Saturday, August 04, 2012

Painting Over Perfection

This is my first painting. My first acrylic painting; if I'm honest, I have to admit to the terrible, embarrassing watercolor I painted in my 20s, trying desperately to perfect the art and medium in a mere two classes. My father is an artist, and was teaching a class during the time I was living at home with my parents in Oregon, having once again upended my life in Los Angeles. Once again, I was a 20-something, back in my old bedroom, where the contents of my closet, 35mm cameras, high school yearbooks, and one well-loved and worn teddy bear reminded me that I was stuck in time, back under my parents' roof.


When my friend Jamie invited me to an art class for beginners last week, I made a pact with her, and myself, that I would leave my perfectionism at home. I warned my roommate that I would likely come home with something that looked like a paint-by-numbers done by a five year old, and I was perfectly happy with that.  I was inwardly terrified of what our subject would be, that it would turn into a psych ward in my head if the teacher told us to paint our dreams or our fears, and I'd be paralyzed and paint a cartoon puppy, or create something so dark and twisted I wouldn't be allowed back. 

We arrived on a Friday night at 6:30 and took seats in Ann Bridges' lovely studio, the top floor of an old art deco building on Wilshire, in Koreatown. As the late afternoon sun filled the studio, Ann taught us about light and color, squirting acrylic paints onto our palettes, and showing us how to create shadow hues by adding the contrasting color to the pure primary color.  I felt relaxed already; Ann was exactly whom I'd hoped for in an art teacher, a bit scattered as she flit between her four students, giving individual lessons and critiques, her curly hair coming out of its tie, her casual clothes a bit spattered with paint. She was encouraging but direct, funny and open, and played a good mix of music in the background.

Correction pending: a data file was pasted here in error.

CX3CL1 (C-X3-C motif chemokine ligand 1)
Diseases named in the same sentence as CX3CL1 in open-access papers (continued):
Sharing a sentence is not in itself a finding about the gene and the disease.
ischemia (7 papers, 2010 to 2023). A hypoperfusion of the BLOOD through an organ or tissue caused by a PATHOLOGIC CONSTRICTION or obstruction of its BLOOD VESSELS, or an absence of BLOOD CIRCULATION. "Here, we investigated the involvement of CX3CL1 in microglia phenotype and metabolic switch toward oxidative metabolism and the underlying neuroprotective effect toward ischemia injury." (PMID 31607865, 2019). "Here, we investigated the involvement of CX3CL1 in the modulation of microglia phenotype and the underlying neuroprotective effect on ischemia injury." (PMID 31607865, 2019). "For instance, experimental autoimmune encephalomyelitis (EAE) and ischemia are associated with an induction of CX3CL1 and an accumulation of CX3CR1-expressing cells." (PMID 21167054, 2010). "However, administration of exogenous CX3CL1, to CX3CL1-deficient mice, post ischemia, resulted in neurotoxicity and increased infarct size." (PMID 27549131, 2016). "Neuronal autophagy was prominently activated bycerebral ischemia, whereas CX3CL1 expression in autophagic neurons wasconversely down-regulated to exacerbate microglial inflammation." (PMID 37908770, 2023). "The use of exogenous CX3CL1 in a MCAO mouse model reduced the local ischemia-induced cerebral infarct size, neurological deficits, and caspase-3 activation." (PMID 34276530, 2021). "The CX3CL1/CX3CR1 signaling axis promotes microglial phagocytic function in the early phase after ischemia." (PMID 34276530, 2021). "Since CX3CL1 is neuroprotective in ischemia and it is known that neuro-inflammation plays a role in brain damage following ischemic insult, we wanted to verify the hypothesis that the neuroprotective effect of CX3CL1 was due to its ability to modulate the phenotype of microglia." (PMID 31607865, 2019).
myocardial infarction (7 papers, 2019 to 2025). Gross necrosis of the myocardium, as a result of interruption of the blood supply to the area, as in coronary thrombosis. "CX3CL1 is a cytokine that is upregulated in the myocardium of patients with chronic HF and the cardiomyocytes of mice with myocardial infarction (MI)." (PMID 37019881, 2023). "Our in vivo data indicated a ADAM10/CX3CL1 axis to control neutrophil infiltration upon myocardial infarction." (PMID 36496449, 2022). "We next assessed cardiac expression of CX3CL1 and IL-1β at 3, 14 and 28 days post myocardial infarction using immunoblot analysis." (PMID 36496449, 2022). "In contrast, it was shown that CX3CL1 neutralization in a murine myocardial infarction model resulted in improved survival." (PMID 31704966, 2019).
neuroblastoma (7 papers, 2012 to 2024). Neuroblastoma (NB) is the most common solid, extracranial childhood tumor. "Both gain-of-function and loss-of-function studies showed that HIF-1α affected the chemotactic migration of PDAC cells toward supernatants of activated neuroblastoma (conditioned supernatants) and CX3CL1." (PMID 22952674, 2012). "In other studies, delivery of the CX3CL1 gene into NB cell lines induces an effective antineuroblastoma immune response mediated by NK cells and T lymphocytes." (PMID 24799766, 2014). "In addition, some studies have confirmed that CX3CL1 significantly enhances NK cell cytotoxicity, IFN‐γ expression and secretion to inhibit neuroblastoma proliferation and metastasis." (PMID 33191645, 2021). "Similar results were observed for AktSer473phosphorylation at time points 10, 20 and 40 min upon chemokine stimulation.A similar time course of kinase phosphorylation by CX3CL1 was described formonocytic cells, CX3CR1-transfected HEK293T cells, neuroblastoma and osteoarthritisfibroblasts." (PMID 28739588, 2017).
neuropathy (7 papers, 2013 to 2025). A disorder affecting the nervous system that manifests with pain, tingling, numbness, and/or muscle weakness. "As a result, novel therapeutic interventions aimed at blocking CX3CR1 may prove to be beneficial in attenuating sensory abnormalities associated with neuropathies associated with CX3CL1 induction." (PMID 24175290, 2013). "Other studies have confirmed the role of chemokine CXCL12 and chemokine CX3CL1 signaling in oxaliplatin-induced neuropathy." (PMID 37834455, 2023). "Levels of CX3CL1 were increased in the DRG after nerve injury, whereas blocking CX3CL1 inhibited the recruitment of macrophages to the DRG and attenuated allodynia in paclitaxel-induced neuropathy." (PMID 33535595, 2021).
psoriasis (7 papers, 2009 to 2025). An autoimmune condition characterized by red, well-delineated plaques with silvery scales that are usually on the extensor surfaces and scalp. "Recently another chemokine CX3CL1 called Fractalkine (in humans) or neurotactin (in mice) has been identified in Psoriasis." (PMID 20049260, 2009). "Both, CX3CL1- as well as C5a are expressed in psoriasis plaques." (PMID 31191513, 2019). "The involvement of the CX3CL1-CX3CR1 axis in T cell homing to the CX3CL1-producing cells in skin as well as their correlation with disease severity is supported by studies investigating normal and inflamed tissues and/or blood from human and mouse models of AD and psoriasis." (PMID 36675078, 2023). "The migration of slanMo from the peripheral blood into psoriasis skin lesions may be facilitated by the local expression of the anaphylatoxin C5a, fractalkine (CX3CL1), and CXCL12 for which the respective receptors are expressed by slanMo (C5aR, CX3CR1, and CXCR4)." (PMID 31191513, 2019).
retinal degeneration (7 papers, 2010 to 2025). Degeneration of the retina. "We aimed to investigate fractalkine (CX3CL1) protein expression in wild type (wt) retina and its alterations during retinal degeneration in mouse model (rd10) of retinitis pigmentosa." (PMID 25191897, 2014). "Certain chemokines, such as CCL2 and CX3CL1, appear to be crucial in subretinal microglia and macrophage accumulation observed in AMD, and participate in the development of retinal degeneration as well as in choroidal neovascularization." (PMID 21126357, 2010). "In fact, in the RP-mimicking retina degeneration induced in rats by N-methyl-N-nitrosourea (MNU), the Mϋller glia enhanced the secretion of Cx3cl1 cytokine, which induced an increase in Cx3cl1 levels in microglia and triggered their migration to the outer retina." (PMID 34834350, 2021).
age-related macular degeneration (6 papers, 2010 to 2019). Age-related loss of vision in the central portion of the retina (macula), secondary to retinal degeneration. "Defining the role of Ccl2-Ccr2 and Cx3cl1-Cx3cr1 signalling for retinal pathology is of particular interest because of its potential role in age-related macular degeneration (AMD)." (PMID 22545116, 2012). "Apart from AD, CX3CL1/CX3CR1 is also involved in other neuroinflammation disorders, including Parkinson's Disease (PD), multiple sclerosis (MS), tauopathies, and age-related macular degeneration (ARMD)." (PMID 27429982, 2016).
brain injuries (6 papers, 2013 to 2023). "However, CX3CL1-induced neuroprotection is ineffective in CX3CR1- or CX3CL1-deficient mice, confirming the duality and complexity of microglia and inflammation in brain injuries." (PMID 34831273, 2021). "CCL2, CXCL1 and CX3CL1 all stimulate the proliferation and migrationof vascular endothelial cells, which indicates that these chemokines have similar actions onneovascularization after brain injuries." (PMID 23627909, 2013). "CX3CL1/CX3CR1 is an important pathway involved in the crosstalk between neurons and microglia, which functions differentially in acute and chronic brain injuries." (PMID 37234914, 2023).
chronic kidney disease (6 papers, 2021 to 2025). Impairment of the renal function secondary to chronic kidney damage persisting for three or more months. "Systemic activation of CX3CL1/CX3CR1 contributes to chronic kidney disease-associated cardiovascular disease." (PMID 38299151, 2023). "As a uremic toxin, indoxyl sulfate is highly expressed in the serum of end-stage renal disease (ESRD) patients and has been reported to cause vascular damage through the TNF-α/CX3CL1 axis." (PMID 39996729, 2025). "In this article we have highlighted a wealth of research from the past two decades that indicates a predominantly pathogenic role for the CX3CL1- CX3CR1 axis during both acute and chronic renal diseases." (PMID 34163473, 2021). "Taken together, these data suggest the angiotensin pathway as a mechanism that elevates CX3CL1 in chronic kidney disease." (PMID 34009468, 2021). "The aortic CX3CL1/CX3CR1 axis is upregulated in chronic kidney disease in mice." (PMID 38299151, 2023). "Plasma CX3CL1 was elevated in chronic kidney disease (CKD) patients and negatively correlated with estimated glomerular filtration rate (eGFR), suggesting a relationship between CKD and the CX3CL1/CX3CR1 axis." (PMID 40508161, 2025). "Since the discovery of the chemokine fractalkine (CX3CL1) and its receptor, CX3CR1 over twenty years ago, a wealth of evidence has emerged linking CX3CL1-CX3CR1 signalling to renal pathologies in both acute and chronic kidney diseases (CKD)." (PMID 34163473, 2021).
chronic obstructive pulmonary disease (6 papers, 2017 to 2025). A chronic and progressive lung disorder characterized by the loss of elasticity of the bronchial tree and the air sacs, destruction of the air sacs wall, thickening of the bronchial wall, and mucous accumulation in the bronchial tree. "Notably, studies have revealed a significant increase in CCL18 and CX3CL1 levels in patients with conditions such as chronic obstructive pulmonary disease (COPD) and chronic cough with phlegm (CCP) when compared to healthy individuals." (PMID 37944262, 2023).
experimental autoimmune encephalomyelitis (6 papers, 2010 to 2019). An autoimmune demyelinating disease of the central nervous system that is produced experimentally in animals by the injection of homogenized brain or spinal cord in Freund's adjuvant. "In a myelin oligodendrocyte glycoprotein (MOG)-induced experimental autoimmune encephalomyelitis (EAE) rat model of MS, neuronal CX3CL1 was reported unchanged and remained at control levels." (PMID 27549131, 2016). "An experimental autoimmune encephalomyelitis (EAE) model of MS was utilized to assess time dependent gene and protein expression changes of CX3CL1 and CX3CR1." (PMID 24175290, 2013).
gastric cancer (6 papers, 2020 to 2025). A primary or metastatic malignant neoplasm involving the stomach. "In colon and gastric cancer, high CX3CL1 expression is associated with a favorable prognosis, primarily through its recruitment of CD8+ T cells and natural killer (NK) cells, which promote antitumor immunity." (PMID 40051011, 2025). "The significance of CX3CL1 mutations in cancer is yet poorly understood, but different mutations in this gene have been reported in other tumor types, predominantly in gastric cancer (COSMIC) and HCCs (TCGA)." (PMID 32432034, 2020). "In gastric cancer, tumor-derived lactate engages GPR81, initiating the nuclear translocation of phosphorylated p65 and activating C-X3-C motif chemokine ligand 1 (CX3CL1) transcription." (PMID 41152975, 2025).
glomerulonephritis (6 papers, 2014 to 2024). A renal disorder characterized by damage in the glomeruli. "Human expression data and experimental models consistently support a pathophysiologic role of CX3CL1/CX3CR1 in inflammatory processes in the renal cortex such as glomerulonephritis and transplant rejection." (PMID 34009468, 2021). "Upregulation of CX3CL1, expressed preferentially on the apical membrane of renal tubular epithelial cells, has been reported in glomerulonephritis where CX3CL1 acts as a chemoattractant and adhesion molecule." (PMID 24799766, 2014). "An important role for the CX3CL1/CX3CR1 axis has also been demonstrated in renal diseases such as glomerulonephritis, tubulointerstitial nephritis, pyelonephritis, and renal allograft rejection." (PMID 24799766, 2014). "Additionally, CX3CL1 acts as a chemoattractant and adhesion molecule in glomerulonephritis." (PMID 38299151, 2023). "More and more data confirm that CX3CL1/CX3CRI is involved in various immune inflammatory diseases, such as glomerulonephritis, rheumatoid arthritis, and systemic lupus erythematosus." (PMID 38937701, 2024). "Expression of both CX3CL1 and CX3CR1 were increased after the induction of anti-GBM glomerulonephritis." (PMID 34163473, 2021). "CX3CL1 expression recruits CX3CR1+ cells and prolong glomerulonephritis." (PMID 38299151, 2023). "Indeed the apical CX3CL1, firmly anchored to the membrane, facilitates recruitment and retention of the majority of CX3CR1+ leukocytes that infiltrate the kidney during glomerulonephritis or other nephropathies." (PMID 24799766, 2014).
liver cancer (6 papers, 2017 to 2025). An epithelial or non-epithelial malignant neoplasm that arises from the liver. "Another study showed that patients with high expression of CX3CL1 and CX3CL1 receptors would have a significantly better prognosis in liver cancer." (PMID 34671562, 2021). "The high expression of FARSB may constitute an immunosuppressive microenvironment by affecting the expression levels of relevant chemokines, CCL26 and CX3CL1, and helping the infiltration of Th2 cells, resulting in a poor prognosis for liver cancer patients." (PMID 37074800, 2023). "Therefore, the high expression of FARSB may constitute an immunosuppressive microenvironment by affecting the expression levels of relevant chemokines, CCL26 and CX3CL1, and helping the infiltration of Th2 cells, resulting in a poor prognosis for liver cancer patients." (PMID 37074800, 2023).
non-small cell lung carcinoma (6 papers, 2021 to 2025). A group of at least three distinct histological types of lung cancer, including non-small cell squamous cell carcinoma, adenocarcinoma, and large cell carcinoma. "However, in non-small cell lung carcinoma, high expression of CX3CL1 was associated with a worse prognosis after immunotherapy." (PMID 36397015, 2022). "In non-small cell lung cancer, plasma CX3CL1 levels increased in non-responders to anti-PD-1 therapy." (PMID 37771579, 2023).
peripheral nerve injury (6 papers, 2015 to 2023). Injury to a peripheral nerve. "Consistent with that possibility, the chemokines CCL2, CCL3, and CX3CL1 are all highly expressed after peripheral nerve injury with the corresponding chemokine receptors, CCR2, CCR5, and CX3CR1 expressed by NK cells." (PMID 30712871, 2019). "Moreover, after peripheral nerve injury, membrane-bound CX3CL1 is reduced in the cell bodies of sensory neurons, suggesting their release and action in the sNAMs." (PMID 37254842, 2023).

Directing us toward a still life, she had us "interpret" the greens of the background, the red of the apple, the turquoise of the cup. As I outlined the shapes and shadows, mixed colors and made mistakes, I felt free to make mistakes and cover up them up, which I think is why I like painting with acrylics.  There really are no mistakes, just choices to tweak and change, a lesson I need to translate into my life now, and looking back at my mid-20s. Making choices to live abroad, to go broke spending my meager savings on an experience, then have to move home and work a dreaded job as a server, with aching feet and hair that smelled of a deep fryer, none of those were mistakes. As a dear counselor advised me, as a writer, I rewrite stories constantly. It's critical to allow myself to the freedom to rewrite my own story.

Working on the shade and highlight of the apple to give it depth, I found more and more peace in the process, freedom to make changes, to work within what I had already created, to be proud of the outcome, even if it wasn't "perfect."

"Painting is a faith, and it imposes the duty to disregard public opinion." ~Vincent van Gogh

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